The researchers plan to do future studies looking at Bouncy Bands.
"Obviously, at this point, we are very interested in looking at Bouncy Bands in certain clinical populations, like autism," Pilcher said.
But she said that they first want to make sure they know what's happening in standard classrooms.
In May, the researchers completed another study in which students in a standard second-grade classroom in Clemson, South Carolina, used the bands.
Bouncy Bands LLC has come a long way since Ertl created his company in 2014. Back then, Ertl was working full time as a school counselor at Ward Elementary School in Winston-Salem and running his company part time out of his house. At the same time, he was starting to get calls for appearances on national television shows such as Today Show on NBC.
"It got to the point that I couldn't do both jobs," he said.
He tried being a school counselor part time then decided to focus full time on his company.
"For right now, I feel like my calling is to be able to help kids around the world be able to have a way to get some movement in class," Ertl said.
He said that Bouncy Bands LLC had sales of $1.6 million in 2016 and is expected to have $2.5 million in sales this year.
Three years ago, Ertl had a few employees and worked out of his home basement. His initial product was made from white PVC pipe and a rubber rope.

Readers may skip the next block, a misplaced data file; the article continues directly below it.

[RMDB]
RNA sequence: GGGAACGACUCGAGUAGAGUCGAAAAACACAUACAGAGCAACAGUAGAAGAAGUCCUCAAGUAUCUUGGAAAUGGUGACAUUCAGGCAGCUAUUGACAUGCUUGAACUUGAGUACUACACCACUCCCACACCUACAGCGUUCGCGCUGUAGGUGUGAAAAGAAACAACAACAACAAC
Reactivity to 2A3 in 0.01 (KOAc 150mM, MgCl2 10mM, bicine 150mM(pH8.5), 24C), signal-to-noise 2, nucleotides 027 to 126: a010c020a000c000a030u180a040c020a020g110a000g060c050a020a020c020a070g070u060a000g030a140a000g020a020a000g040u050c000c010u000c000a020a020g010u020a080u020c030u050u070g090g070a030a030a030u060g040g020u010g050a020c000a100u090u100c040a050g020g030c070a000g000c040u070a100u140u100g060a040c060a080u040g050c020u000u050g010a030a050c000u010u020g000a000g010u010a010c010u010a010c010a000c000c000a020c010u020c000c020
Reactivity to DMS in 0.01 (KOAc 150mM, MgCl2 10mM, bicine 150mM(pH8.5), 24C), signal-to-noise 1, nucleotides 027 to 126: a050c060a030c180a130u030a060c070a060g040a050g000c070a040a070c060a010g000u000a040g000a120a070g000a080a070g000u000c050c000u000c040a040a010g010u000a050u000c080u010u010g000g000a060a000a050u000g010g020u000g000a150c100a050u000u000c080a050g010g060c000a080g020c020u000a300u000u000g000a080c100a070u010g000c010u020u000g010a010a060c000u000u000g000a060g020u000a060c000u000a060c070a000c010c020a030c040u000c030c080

Today, he operates out of a 2,500-square-foot warehouse in Winston-Salem. He now has six full-time employees and up to 12 people working during the summer. His product has also undergone a new look and is now made from industrial strength specially molded rubber and pipe supports. The bands are manufactured by a company in Ohio, and the pipes supports are made by a manufacturer in Asheville, N.C. The product comes in different lengths for different styles of chairs and desks.
Ertl received a patent on his Bouncy Bands products from the U.S. Patent and Trademark Office in May 2016.
Bouncy Bands are sold at www.bouncybands.com, on Amazon.com, through Kaplan Early Learning Co., based in Lewisville, and to more than 80 other retailers throughout the world, including in the United States, Iceland, Argentina, Australia, Canada, South Africa, Belgium and the United Kingdom.
"The biggest growth is being able to help teachers get funded," Ertl said.
He said that 5,000 teachers have received funding for Bouncy Bands through DonorsChoose.org and another 1,000 have gotten funded through GoFundMe.com and AdoptAClassroom.org.
In addition to the Today Show, Bouncy Bands and Read and Ride have been featured on The Queen Latifah Show and The Dr. Oz Show. Bouncy Bands were also mentioned in a Wall Street Journal article in June 2016.
Bouncy Bands won the Teacher's Choice Award from Learning Magazine this year and was named the 2016 Product of the Year at the EDexpo.
Ertl said that he is currently working on other Bouncy Bands products, but his ultimate goal is to return to being a school counselor.
"My idea is to be able to help as many kids as I can and be able to let another company buy me out," he said of his business.
Information from: Winston-Salem Journal, http://www.journalnow.com